The Old man and the sea by Ernest Hemingway Summary and Notes

The old man and the sea Written by Ernest Hemingway Notes and Summary for the BA English Semester 3 of BBMKU and VBU University. JPathshala specially provides notes of BBMKU University Dhanbad.

The old man and the sea
The old man and the sea

The old man and the sea summary

For 84 days, the old fisherman Santiago has caught no fish. Santiago is now considered unlucky, alone, impoverished, and facing his own mortality. So Manolin (A young boy and Santiago’s fishing partner) has been denied by his parents to fish in another, more productive boat. Every evening, though, when Santiago similarly returns empty-handed, Manolin helps carry home the older man’s equipment, keeps him company, and brings him meals.

On the 85th day, in the morning, Santiago sailed before dawn on a three-day odyssey that took him very far out to sea. In search of a fish, he finally does snag a marlin of epic proportions, enduring incredible difficulty to land the great fish. He straps the marlin along the length of his boat and heads for home, hardly believing his victory. Within an hour, A mako shark attacks the marlin, taking away a large chunk of its flesh and disfiguring Santiago’s prize. Santiago endures great suffering and finally defeats the mako with his harpoon.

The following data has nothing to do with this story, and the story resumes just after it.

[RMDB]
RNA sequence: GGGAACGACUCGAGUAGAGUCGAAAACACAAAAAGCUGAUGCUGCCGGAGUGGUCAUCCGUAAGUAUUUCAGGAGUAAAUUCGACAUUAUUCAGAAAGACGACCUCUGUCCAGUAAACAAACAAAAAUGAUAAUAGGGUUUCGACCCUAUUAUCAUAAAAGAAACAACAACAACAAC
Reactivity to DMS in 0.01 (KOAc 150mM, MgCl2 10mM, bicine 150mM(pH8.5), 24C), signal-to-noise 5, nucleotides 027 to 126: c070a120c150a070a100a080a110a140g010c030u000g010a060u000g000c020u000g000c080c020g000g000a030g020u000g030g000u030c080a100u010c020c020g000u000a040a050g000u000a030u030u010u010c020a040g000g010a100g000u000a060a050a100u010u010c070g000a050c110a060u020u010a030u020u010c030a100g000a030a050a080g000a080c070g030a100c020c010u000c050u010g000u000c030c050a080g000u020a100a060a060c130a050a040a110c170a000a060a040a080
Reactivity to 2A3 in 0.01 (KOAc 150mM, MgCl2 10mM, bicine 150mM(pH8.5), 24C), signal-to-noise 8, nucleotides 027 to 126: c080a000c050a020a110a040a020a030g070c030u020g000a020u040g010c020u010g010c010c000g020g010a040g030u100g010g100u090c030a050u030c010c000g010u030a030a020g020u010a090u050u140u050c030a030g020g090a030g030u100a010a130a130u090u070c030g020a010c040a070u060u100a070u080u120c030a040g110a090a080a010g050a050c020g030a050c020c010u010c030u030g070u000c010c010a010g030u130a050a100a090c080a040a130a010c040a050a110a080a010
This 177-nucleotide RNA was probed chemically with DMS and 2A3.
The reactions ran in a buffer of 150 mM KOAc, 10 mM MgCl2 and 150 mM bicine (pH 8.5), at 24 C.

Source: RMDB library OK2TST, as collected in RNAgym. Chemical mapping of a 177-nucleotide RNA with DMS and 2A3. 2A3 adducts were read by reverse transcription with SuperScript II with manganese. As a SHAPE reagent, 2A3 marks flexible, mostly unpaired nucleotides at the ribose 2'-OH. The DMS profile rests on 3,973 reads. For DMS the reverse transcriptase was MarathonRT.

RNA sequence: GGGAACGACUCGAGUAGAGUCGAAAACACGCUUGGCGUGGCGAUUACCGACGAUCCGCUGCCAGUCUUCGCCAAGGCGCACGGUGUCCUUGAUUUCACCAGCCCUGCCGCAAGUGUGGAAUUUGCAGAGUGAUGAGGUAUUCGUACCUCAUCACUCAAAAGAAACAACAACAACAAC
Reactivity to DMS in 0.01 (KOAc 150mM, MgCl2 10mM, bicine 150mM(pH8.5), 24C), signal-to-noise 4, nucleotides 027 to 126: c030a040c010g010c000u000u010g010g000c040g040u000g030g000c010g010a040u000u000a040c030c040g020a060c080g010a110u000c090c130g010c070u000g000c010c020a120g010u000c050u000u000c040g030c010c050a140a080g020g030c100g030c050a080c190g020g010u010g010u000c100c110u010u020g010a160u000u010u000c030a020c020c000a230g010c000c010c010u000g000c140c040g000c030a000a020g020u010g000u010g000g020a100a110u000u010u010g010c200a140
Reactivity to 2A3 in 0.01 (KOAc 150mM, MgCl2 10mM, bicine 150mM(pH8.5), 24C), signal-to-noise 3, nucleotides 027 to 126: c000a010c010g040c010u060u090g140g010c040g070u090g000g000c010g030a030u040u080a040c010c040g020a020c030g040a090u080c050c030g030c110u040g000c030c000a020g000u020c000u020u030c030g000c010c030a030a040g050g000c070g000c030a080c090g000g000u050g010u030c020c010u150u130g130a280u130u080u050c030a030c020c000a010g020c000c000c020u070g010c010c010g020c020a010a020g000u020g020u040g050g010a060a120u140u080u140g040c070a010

The torn flesh of the marlin releases the fish’s bloodstream and smells into the water, drawing packs of shovel-nosed Sharks. Santiago fights the scavengers with whatever equipment he has. He strives tiredness, great pain, and even tears something in his chest. The sharks finally took the marlin’s flesh and left the skull. Santiago, defeated, reaches the shore and beaches the skiff. He is alone in the darkness and looks at the marlin’s skull in the streetlight reflection. Then he struggles back to his shack and falls on his cot in exhaustion.

The following day Manolin finds Santiago in his hut and cries over the older man’s injuries. Manolin brings coffee and listens to the other fisherman what he had already glimpsed — that the marlin’s skeleton tied to the boat is eighteen feet long, the most incredible fish the village has known. Manolin sits with Santiago until he awakes, giving the older man some coffee. The older man tells Manolin that he was defeated. But Manolin comforts him by telling lines:

  • that the great fish didn’t beat him, 
  • that they will fish together again, 
  • that luck doesn’t matter, 
  • and that the older man still can teach him many things.

That afternoon, some tourists see the marlin’s skeleton waiting to go out with the tide and ask a server what it is. Trying to clarify what happened to the marlin, the waiter replies, “Eshark.” But the tourists misconstrue and guess that’s what the skeleton is.

Back in his hut, with Manolin sitting beside him, Santiago dozes again and dreams of the young lions he had seen along the coast of Africa when he was a young man.

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